Editorial Standards

At Musical Expert, we are committed to creating content that you can trust. Our editorial process is designed to ensure that every piece of content we publish is accurate, reliable, and informative.

Our team of experienced writers and editors follows a strict set of guidelines to ensure the highest quality content. We conduct thorough research, fact-check all information, and rely on credible sources to back up our claims. Our content is reviewed by subject-matter experts to ensure accuracy and clarity.

We believe in transparency and maintain editorial independence from our advertisers. Our team does not receive direct compensation from advertisers, allowing us to create unbiased content that prioritizes your interests.

The term "roadie" is a nickname for "road crew." This person is a technician who travels on tour with a band, and the term can refer to a wide variety of job titles. Guitar techs, bass techs, drum techs, lighting techs, and stage managers, among others, are all part of the category. The roadie serves an essential purpose, and does his or her job to ensure that the band will be able to play at the venue with proper sound and lighting.

A roadie who deals with instruments is generally a musician as well. In some cases, an individual will work on the road crew for a band, while also serving as the main band's opening act. In some cases, he or she may go on to become a successful musician in his own right. This was the case for Noel Gallagher, who was a roadie for the band Inspiral Carpets before rising to fame in Oasis.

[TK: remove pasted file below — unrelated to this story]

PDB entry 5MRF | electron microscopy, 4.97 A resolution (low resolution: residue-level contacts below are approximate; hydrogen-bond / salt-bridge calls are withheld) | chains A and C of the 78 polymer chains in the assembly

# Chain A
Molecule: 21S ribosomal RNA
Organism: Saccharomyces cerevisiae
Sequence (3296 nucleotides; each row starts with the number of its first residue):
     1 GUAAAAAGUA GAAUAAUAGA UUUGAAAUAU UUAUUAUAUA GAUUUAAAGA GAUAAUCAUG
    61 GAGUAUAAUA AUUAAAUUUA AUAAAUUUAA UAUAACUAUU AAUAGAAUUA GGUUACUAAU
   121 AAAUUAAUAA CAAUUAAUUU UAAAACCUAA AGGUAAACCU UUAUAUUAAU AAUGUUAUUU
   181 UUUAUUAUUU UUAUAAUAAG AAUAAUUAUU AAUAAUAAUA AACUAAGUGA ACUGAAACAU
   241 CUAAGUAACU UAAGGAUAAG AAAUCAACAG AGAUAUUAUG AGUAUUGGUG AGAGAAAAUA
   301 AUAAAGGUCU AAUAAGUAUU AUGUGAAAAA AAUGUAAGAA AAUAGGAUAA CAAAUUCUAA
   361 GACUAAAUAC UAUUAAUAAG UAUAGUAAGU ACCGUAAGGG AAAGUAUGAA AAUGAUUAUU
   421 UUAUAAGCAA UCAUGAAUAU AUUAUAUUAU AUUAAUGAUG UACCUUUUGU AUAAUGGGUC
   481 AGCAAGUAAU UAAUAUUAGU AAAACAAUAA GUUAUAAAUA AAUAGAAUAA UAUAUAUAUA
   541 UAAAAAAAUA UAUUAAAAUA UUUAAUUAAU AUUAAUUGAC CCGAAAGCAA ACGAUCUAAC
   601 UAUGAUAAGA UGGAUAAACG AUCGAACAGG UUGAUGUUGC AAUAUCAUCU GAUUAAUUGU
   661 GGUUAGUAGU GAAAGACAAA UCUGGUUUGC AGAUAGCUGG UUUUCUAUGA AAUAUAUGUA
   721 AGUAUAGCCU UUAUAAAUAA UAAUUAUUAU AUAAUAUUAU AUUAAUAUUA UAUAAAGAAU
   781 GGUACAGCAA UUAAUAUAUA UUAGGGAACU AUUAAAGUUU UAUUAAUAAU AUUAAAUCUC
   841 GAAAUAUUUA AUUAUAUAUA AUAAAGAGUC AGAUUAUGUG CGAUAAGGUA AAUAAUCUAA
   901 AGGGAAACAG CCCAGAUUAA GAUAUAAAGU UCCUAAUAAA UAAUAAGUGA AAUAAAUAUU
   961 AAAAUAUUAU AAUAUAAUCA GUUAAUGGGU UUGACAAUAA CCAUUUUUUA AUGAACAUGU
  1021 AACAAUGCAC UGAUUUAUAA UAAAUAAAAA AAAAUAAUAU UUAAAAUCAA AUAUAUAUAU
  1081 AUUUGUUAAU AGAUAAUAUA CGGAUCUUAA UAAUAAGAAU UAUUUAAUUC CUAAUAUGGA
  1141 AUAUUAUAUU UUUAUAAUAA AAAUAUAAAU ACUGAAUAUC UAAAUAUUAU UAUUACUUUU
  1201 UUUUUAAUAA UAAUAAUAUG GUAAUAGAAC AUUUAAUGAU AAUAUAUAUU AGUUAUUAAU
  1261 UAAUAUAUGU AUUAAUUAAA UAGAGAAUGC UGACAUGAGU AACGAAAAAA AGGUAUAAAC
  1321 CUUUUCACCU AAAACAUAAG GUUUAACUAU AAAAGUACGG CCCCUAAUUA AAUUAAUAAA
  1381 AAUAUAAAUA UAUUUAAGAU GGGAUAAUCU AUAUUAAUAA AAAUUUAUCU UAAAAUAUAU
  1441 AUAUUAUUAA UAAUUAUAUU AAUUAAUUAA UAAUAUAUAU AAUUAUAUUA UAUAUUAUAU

Most people get a job touring with a band either by being a friend of the band's, or by gaining experience working behind the scenes at a theater company or with a production company. People can also gain experience by getting a low-level job at a music venue, and working their way up.

Though many people think that the life of a roadie is glamorous because he or she is touring with a well-known band, the job generally consists of a lot of hard work, and, in many cases, the band members never directly talk to the crew. The road crew generally travels in a separate tour bus from the band members. However, in some cases, roadies become friends with band members, and are acknowledged in CD liner notes and elsewhere.